If your fika guests aren’t the talkative type or are just plain shy, gently get them to open up. Introduce interesting topics to discuss or bring something to the fika, like a good book or a poem. Encourage everyone to share their ideas, thoughts and opinions. Keep things pleasant and light-hearted – fika is not the time to bring up sensitive topics or start heated debates. If the conversation takes a negative turn, gently steer it back to something more conducive.

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Want to incorporate the art of Swedish living into your current lifestyle? Fika is where you start. It’s easy to organise, fun, sophisticated and a great way to bring people together.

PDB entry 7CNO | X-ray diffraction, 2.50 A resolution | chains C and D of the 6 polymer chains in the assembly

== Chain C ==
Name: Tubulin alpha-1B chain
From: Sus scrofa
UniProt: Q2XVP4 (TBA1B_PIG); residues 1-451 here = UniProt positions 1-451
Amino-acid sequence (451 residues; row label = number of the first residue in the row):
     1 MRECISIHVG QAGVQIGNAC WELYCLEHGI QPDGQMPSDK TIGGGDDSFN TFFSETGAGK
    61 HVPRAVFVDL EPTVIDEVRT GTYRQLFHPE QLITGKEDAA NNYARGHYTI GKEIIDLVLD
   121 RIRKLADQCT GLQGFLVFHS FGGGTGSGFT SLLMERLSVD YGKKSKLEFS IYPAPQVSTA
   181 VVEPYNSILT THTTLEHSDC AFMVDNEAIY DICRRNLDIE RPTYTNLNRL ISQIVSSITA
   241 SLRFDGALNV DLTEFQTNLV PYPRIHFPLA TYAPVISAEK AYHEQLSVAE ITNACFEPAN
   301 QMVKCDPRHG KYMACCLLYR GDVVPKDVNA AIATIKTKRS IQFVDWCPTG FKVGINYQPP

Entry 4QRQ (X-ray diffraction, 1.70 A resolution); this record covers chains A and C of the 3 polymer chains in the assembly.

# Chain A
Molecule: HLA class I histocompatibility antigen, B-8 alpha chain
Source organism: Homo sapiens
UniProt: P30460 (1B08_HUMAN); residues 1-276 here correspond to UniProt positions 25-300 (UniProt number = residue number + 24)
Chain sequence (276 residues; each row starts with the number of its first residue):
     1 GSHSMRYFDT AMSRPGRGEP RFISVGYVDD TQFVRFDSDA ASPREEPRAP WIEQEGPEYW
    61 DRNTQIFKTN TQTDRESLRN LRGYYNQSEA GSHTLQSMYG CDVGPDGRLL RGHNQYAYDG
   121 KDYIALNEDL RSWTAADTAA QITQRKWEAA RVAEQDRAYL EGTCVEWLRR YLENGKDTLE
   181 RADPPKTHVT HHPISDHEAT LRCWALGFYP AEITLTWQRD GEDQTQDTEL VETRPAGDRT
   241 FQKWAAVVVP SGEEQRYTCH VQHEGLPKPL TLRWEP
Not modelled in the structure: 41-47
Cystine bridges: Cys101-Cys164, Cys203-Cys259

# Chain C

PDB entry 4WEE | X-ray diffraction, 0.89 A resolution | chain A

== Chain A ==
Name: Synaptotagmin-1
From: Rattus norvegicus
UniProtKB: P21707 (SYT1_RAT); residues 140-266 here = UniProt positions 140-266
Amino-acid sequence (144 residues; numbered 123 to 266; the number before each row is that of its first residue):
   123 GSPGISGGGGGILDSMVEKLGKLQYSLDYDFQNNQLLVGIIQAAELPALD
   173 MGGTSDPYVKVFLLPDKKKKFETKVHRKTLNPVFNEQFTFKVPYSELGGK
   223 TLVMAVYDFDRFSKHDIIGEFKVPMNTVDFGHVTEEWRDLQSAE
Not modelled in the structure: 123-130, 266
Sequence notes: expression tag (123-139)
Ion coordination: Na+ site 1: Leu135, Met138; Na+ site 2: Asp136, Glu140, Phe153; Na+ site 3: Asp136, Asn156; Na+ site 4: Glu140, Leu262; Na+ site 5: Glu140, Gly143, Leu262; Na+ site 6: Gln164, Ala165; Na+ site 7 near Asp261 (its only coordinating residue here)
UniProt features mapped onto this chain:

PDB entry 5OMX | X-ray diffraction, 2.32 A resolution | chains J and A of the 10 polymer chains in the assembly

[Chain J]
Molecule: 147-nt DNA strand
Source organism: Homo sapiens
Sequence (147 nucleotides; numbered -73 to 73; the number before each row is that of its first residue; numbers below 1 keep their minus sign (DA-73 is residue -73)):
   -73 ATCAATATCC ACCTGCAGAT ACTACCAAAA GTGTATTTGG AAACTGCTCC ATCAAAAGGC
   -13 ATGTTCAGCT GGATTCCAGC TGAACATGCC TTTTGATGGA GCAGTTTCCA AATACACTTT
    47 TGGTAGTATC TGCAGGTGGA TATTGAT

Related Links:

10 Ways to Experience Stockholm like a Local

Living Art: Things to Learn from Victor Santal

2 thoughts on “Embracing Swedish Culture: The Art of Fika”

  1. Great piece of writing Jayna. I just love your style and in the process, I gained a pretty good understanding of this Swedish practice. By the way, I was also impressed by your recent review in Trip Advisor of Alexis Bistro.

    Liked by 2 people